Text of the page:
October 11, 2018
Felony vs Misdemeanor: Kansas vs Missouri
The most essential difference between a felony and a misdemeanor rests mainly with the penalty and imprisonment for each. The duration of punishment and where someone serves their time is also a major factor. There are nuances, twists, and turns with every inch of these laws.
Felony vs Misdemeanor
There isn’t much difference when you look at how the law prosecutes a felony or a misdemeanor. Both types require that a formal charge is brought, but a felony’s charge is slightly more formal.
With a felony, you can tell how serious the crime was based on the degree. First degree is the most serious, then second degree, and so on. Felonies are usually punished by a substantial fine, time served in prison, or even death based on the state in which you are sentenced. Felonies include serious crimes with which we are all familiar: murder, grand theft, aggravated assault with a weapon, etc.
Misdemeanors are widely accepted to be less serious crimes. DUIs and minor drug offenses are routinely considered misdemeanors and are punishable by a fine and jail time. Some states, like Kansas and Missouri, have different classes of misdemeanors. With a misdemeanor, jail time is usually served in a local or county jail rather than a state or federal prison.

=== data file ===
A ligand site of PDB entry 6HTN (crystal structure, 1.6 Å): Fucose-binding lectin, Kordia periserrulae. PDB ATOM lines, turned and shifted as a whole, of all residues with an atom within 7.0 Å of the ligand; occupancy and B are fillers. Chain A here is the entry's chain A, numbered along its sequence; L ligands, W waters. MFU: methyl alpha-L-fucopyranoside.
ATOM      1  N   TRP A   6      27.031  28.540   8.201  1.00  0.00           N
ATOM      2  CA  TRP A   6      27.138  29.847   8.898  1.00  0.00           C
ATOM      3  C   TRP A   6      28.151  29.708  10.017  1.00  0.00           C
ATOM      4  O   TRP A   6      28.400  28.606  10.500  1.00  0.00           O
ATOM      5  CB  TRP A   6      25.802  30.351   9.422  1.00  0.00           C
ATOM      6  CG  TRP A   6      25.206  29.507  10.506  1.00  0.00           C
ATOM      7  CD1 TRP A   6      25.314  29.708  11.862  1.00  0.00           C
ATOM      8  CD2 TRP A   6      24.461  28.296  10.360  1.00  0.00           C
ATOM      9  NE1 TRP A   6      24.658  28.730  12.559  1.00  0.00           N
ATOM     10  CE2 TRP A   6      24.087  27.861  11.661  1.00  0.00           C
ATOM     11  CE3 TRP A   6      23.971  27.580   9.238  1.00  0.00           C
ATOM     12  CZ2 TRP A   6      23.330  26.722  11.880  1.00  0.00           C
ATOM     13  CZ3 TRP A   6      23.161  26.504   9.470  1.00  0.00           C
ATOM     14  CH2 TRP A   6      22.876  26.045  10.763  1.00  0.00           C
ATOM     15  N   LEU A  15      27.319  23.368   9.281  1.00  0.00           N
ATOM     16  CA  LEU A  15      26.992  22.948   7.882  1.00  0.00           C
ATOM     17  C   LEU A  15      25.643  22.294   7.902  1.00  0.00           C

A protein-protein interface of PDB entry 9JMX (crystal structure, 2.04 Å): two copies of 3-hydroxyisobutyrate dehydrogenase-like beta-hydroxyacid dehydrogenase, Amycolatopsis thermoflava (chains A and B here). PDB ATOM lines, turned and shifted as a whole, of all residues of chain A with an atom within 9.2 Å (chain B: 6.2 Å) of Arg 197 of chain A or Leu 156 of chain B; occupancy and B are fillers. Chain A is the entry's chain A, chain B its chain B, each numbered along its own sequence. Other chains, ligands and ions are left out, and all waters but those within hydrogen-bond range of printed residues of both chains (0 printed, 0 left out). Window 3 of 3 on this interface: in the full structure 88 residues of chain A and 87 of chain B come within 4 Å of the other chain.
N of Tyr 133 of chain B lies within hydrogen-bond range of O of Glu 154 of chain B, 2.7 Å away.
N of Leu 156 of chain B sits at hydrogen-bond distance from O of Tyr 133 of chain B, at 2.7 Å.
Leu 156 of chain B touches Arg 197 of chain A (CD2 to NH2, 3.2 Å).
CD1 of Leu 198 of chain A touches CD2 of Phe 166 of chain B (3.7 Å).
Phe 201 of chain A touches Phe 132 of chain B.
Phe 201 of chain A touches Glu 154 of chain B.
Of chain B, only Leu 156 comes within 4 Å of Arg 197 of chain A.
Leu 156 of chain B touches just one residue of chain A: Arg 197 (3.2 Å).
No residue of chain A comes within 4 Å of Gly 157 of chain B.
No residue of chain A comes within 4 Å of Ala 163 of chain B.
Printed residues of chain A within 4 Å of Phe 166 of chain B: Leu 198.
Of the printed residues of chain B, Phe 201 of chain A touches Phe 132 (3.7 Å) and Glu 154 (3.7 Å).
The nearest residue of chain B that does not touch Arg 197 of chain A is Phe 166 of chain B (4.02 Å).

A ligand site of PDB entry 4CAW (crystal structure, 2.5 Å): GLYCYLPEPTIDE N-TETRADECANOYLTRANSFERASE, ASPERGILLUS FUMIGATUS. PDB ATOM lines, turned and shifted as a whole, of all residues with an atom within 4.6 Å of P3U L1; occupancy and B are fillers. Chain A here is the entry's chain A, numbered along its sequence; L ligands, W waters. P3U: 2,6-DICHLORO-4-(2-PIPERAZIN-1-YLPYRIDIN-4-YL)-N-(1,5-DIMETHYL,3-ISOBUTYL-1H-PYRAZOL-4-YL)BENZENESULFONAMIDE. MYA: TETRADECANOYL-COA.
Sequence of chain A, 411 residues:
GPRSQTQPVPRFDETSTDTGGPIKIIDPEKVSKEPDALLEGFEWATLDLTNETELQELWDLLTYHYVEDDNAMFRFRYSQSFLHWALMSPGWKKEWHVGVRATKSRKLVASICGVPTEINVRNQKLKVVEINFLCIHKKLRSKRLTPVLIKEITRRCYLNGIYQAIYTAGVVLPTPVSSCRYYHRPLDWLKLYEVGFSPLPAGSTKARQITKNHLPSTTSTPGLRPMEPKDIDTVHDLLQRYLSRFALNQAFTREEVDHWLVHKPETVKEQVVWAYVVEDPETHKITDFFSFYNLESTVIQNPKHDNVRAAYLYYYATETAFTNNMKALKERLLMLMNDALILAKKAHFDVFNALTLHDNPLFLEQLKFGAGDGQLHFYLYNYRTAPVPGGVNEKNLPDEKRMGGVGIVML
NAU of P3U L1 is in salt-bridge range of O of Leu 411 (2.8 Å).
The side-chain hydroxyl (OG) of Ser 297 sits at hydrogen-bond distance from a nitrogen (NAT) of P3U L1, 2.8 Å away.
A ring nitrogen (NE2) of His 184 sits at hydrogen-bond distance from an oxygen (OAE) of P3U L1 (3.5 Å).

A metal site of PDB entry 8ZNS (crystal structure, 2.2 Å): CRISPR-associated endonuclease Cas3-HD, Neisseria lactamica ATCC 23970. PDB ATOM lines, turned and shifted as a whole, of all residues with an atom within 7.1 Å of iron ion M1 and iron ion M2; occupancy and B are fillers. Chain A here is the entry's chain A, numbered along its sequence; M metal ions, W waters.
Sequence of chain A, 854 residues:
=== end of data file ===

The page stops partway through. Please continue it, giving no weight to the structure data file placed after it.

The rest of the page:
In Kansas, a complicated system is used to categorize felonies. The sentencing guidelines are used by judges to choose a sentence for a crime. These guidelines divide crimes by severity and prior offenses. Based on where you may fall on the grid, that’s how your sentencing is determined. There are some crimes that are considered off-grid and they are usually very serious.
Misdemeanors in Kansas are separated into classes. Class A Misdemeanors, such a possessing marijuana, are the most serious while Class C Misdemeanors are the least serious and will usually result in no more than one month in jail and a $500 fine.
Missouri categorizes felonies on a scale from Class A as the most serious to Class E as the least serious. The felony scale decides penalties so that courts have a clear guideline to follow. The penalties are:
- Class A: The punishment can’t be less than 10 years and can’t exceed 30 years, or life imprisonment
- Class B: Defendant can’t be given less than 5 years, and the punishment can’t exceed 15 years
- Class C: Not less than 3 years, not to exceed 10 years
- Class D: Cannot exceed 7 years
- Class E: Cannot exceed 4 years
In Missouri, misdemeanors also have a similar class system, but there is no Class E. Rather, there is an Unclassified category and the punishment may be found in an applicable statute in Missouri law.
As you can see, trying to navigate the penal system without legal advice and assistance can be extremely difficult. That’s why it’s helpful to have a knowledgeable criminal attorney to guide you through the process.